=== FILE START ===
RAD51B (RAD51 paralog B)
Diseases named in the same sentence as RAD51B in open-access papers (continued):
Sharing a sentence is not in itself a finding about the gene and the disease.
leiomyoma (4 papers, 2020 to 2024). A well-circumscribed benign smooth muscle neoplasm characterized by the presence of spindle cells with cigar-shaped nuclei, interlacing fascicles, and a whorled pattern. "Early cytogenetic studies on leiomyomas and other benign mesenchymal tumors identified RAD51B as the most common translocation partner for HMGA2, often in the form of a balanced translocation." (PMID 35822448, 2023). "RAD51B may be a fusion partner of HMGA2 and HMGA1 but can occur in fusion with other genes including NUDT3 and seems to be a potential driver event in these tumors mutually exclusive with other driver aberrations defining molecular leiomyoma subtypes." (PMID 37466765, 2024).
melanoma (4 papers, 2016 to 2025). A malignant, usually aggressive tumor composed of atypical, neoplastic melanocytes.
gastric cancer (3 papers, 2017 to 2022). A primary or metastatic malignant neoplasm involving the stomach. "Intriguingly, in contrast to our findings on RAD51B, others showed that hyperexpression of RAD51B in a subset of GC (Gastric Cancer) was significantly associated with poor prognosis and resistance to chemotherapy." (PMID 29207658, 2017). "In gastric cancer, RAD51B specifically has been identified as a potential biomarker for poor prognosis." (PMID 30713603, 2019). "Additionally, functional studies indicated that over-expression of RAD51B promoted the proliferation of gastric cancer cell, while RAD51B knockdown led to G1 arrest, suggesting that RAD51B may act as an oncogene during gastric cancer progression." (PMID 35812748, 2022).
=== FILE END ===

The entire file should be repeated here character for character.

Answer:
RAD51B (RAD51 paralog B)
Diseases named in the same sentence as RAD51B in open-access papers (continued):
Sharing a sentence is not in itself a finding about the gene and the disease.
leiomyoma (4 papers, 2020 to 2024). A well-circumscribed benign smooth muscle neoplasm characterized by the presence of spindle cells with cigar-shaped nuclei, interlacing fascicles, and a whorled pattern. "Early cytogenetic studies on leiomyomas and other benign mesenchymal tumors identified RAD51B as the most common translocation partner for HMGA2, often in the form of a balanced translocation." (PMID 35822448, 2023). "RAD51B may be a fusion partner of HMGA2 and HMGA1 but can occur in fusion with other genes including NUDT3 and seems to be a potential driver event in these tumors mutually exclusive with other driver aberrations defining molecular leiomyoma subtypes." (PMID 37466765, 2024).
melanoma (4 papers, 2016 to 2025). A malignant, usually aggressive tumor composed of atypical, neoplastic melanocytes.
gastric cancer (3 papers, 2017 to 2022). A primary or metastatic malignant neoplasm involving the stomach. "Intriguingly, in contrast to our findings on RAD51B, others showed that hyperexpression of RAD51B in a subset of GC (Gastric Cancer) was significantly associated with poor prognosis and resistance to chemotherapy." (PMID 29207658, 2017). "In gastric cancer, RAD51B specifically has been identified as a potential biomarker for poor prognosis." (PMID 30713603, 2019). "Additionally, functional studies indicated that over-expression of RAD51B promoted the proliferation of gastric cancer cell, while RAD51B knockdown led to G1 arrest, suggesting that RAD51B may act as an oncogene during gastric cancer progression." (PMID 35812748, 2022).